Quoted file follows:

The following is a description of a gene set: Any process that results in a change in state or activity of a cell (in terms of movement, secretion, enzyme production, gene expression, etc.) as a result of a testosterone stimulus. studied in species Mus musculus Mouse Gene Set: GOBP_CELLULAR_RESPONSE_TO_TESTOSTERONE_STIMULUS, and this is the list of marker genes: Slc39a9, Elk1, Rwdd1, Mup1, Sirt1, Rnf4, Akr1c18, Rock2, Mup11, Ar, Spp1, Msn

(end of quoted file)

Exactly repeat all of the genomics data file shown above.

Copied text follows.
The following is a description of a gene set: Any process that results in a change in state or activity of a cell (in terms of movement, secretion, enzyme production, gene expression, etc.) as a result of a testosterone stimulus. studied in species Mus musculus Mouse Gene Set: GOBP_CELLULAR_RESPONSE_TO_TESTOSTERONE_STIMULUS, and this is the list of marker genes: Slc39a9, Elk1, Rwdd1, Mup1, Sirt1, Rnf4, Akr1c18, Rock2, Mup11, Ar, Spp1, Msn